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Scenes in eloquent depictions

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Literary fiction has intrinsic attributes to it's nature. The major quality being a theme conveying what the story is about. Another is it's figurative language, for a heightened meaning. This form of literary writing is sometimes referred to as lyrical or layered, and has a rhythm. The attention on the main themes of the story, assists with creating and developing interesting characters, for engaging and involving the reader.

"When I think of the word 'literary', I envision writing that is entirely memorable, vivid, and original," says Veronica Ross, fiction editor of The Antigonish Review. "The language is wonderful. The story can be quite simple, but it will impart a certain feeling when you read it. A feeling of joy, of surprise perhaps. There is nothing predictable about these 'literary' stories. The voice is big", notes writingworld.com.

Pulitzer Prize and Nobel Prize winner Toni Morrison, is known for writing majestic themes, picturesque dialogue, and richly layered characters. In her novel, Song of Solomon, she uses the symbol of a peacock’s tail as a temporary display of beauty in comparison to the promise of luxury.

  • "Life, safety, and luxury fanned out before him like the tail-spread of a peacock, and as he stood there trying to distinguish each delicious color, he saw the dusty boots of his father standing just on the other side of the shallow pit."(Song of Solomon, Toni Morrison)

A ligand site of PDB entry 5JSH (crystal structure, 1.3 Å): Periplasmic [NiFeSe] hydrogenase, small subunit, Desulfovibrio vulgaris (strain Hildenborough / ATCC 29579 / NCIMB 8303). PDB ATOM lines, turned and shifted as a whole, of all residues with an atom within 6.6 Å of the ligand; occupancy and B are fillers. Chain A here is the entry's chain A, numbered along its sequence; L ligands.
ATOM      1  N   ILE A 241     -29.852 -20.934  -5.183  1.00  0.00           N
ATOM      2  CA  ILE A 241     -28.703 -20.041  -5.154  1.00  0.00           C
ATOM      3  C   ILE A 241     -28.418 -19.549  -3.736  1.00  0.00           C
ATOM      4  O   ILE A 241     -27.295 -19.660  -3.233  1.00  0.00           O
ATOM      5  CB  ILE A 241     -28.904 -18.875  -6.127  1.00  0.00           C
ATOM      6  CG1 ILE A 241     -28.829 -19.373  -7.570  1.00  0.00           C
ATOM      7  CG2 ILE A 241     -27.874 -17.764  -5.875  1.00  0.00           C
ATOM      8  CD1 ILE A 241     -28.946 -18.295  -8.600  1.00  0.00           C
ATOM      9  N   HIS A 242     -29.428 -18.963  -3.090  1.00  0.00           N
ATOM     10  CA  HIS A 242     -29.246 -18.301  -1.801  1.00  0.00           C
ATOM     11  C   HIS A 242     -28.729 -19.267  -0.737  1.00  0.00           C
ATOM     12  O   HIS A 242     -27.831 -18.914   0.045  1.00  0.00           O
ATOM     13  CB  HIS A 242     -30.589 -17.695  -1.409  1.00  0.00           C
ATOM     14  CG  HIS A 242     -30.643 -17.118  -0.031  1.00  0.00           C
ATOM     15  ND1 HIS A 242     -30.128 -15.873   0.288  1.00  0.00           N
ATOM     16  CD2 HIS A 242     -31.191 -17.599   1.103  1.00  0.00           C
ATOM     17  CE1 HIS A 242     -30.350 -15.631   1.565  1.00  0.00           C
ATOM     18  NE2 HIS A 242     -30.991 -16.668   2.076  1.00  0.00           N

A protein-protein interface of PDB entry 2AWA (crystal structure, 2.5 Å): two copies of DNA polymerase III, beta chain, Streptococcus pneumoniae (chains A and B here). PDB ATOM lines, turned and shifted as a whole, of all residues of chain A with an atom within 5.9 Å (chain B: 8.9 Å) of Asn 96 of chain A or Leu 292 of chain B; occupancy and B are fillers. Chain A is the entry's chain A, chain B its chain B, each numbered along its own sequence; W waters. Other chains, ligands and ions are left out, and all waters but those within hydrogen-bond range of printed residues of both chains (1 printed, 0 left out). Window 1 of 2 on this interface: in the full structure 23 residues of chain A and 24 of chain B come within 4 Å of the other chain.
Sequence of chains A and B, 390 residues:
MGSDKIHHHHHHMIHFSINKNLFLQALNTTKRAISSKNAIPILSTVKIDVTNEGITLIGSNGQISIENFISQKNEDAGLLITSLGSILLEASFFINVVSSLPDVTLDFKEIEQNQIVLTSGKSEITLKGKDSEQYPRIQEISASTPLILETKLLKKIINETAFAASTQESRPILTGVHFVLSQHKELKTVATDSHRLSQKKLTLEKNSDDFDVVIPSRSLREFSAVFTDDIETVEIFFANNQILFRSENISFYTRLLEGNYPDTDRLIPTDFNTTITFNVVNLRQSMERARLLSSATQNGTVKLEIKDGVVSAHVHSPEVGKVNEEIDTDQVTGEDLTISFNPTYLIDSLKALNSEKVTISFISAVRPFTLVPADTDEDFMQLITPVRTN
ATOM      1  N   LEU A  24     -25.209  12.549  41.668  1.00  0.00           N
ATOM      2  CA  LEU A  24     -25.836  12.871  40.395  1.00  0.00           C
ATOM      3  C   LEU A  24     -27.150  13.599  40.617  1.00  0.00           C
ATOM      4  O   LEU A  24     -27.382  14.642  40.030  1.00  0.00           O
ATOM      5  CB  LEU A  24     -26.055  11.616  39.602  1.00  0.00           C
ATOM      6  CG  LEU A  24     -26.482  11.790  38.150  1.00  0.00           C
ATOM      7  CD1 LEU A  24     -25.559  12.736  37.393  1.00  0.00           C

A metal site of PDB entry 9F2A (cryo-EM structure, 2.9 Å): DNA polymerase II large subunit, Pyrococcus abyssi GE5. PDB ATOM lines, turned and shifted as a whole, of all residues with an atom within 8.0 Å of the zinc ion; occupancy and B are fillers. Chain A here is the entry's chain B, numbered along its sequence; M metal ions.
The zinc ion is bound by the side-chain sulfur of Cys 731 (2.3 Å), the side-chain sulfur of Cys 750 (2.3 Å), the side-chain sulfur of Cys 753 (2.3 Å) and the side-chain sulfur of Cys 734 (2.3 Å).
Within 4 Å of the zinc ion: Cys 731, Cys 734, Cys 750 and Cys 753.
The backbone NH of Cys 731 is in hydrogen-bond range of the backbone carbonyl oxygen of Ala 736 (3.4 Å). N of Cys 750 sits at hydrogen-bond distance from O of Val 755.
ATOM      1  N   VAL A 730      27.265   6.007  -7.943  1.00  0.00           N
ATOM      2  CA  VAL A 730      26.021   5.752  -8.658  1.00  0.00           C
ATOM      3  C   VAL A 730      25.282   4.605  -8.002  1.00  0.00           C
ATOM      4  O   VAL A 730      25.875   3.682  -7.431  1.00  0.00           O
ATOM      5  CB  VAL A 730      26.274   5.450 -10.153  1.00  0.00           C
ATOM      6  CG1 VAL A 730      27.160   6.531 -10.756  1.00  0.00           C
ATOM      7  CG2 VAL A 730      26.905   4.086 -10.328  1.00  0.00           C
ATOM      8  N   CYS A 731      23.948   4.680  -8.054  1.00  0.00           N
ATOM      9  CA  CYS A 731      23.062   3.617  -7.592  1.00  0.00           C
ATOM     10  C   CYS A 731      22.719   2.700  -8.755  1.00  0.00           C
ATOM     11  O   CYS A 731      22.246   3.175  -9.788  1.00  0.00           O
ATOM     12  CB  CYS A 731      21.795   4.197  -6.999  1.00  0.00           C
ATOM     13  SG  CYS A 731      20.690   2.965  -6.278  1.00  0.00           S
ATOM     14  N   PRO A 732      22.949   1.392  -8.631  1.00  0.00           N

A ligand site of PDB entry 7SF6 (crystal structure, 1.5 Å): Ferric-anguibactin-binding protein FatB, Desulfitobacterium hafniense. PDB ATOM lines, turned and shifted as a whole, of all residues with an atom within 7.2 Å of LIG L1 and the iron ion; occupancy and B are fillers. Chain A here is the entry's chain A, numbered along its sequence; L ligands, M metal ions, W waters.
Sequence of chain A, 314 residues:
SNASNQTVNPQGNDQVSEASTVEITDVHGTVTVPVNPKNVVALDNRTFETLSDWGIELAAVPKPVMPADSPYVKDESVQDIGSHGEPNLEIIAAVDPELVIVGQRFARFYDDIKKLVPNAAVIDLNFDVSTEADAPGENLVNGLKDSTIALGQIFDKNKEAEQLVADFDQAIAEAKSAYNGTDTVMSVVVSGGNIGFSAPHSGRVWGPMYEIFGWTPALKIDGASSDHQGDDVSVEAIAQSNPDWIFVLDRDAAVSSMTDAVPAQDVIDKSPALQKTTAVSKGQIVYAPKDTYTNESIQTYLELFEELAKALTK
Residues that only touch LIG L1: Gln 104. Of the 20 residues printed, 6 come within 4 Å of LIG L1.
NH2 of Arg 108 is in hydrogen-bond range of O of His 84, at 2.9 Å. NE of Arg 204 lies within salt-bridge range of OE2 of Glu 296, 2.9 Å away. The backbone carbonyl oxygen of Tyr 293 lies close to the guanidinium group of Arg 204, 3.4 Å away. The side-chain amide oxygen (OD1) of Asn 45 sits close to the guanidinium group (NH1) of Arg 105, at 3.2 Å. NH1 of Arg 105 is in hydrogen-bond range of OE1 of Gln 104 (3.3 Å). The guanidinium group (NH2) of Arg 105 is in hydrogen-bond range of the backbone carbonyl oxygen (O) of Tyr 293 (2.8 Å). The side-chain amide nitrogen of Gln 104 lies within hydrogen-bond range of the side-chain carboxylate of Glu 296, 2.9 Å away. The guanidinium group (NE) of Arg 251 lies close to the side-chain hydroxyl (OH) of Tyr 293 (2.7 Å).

Robert Frost, received four Pulitzer Prizes for Poetry and the Congressional Gold Medal for Poetry. He is revered for his realistic illustrations of rural life and detailed themes. Rhythmic language is represented in his poem, Nothing Gold Can Stay. It starts off talking about nature, with 'green is gold.' This takes the idea that green is the color we see nature as, and then shows that at the beginning of spring, nature is more gold in color than green:

Nature's first green is gold,
Her hardest hue to hold.
Her early leaf's a flower;
But only so an hour.
Then leaf subsides to leaf,
So Eden sank to grief,
So dawn goes down to day
Nothing gold can stay.

All language can be figurative. When writing about daily moments and events, comparisons and symbols most often are used. Figurative language shapes meaning and can astonish you. It can allow for experiencing places, people, and events around you.

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